Jeans hidden in air vent see daylight many decades later
Since taking over as historian, I have been eager to make my own denim discovery — to find a pair of 1880s waist overalls in an abandoned mine or a remote desert cave. I did not expect a discovery in the roof of a town hall. The location? Bodie State Historical Park, a genuine California gold mining ghost town.
Golden Ghost Town
Bodie is one of the best preserved ghost towns in the United States. Located in the Sierra Nevada, Bodie reached its heyday in the 1880s, when the population surged to almost 10,000 after gold was discovered in 1859. Bodie gained a reputation as one of the wildest towns in the West, peppered with duels, murders and brothels. By the 1940s, the town was abandoned. Today, as many as 1,400 people a day flock to Bodie during the summer.
To maintain the town’s authentic condition, the state park employs a plan of “arrested decay”: minimal repair of buildings to preserve the original structures. This is limited to bracing structures to stop them from falling and to re-shingling roofs. It was while re-shingling the roof on Miners Union Hall that a maintenance crew found something unusual.
Supervisory Ranger Joshua Heitzmann walked me to Miners Union Hall when I arrived at Bodie several weeks ago. Now a museum, Miners Union Hall is filled with mining artifacts, a pump organ and even a glass-sided funeral carriage. Ranger Denise Parodi took me behind the theater stage, walking past penciled signatures of vaudevillians who had performed at Bodie. “This is about where workers pulled them out,” she said, explaining how a crumpled pair of Levi’s® waist overalls and a black felt hat were found beneath roof joists where the roofline of the building connected with an annexed back section.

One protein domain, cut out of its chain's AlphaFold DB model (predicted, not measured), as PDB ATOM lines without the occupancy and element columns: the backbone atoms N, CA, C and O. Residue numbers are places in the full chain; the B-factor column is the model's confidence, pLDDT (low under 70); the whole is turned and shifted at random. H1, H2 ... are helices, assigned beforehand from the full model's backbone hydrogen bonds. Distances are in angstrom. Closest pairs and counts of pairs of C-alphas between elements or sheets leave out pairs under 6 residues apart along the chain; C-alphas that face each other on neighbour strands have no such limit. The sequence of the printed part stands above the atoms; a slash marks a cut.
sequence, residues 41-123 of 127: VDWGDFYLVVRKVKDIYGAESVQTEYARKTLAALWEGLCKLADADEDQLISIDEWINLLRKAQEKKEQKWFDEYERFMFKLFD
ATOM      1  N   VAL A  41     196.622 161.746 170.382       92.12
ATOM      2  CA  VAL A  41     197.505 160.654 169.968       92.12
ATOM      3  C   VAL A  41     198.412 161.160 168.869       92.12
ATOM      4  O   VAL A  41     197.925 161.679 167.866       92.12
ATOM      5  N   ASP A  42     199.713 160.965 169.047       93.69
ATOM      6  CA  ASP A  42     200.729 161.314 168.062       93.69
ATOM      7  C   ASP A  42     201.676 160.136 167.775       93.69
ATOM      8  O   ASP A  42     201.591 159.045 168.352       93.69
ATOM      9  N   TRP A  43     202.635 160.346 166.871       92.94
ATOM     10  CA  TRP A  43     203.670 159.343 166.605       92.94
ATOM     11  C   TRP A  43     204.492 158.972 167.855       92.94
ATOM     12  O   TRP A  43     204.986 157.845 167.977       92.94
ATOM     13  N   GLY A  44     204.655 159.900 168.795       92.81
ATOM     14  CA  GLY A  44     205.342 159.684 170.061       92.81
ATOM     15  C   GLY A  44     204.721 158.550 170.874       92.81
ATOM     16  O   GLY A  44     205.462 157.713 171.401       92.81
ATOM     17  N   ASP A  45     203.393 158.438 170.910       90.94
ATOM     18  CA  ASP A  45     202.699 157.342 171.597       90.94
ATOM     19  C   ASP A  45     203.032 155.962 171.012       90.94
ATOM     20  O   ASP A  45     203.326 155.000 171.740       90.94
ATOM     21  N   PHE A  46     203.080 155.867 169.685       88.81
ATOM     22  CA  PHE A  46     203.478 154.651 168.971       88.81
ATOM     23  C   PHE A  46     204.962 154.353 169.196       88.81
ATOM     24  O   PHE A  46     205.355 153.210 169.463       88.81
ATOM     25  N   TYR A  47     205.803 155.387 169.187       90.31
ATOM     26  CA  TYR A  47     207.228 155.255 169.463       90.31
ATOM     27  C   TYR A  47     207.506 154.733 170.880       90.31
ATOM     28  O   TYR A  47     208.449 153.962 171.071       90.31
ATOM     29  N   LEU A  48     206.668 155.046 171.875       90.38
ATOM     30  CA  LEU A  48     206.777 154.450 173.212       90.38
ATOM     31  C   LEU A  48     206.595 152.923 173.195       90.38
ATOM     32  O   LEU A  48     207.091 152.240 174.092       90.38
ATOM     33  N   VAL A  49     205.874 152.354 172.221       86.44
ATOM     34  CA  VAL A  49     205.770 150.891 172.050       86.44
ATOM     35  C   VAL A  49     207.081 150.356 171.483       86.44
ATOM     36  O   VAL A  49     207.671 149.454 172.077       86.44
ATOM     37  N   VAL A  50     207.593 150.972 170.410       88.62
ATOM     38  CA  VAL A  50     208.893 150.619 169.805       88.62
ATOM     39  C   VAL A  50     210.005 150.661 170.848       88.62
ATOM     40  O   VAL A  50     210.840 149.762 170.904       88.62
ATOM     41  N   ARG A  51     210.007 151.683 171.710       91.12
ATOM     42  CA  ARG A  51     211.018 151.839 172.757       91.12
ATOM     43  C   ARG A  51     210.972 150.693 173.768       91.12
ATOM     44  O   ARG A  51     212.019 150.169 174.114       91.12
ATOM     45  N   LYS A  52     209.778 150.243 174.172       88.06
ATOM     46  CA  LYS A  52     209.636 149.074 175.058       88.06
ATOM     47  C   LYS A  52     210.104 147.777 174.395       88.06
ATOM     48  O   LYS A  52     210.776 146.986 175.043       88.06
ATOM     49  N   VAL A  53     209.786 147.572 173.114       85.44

Why stuff the jeans into an air vent? “Adding insulating materials like jeans was not unusual in a place where snow reaches up to 20 inches during the winter,” Ranger Denise said. I thought of the walls at Levi’s® Plaza insulated with shredded jeans. Using Levi’s® denim for insulation demonstrates how tough and durable Levi’s® jeans have been for generations. Our blue jeans were created as an original sustainable product — built to last “For Men Who Toil.” It seems good ideas never die.
While I enjoyed seeing where the overalls were found, I couldn’t wait to get a glimpse of the main attraction. Curator Natalie Davenport met Ranger Josh and me at Bodie’s museum storage area. We pulled on gloves and masks as a precaution against the Hanta virus since the pants were found covered in mouse droppings. Natalie opened up a gray artifact box with a stuffed pillowcase inside. As soon as I spotted the waist overalls with only one back pocket, I knew the pants were pre-1900.
Here are the features of the Bodie Bottoms found in the Miners Union Hall roof air vent:
- Lot 203 Waist Overalls (Lot 201® was first introduced in 1890 as a second-tier value product compared with the 501®).
- Non-LS&Co. suspenders attached.
- White linen patch.
- One back pocket. (The Lot 201® jean didn’t feature a second pocket until 1901.)
- Paint stains. The wearer may have worked in carpentry but probably did not work in the Bodie mine because the overalls would not have survived given the lighter weight of the fabric.
As for me, I’ve decided that finding Levi’s® jeans in a rooftop air vent is just as exciting as a finding them in a cave or mine. The experience had all the essential elements — an air of mystery, the excitement of discovery, and the awe and inspiration of finding LS&Co. vintage garments in the original location where they were worn —in this case, a late 1800s gold mining town.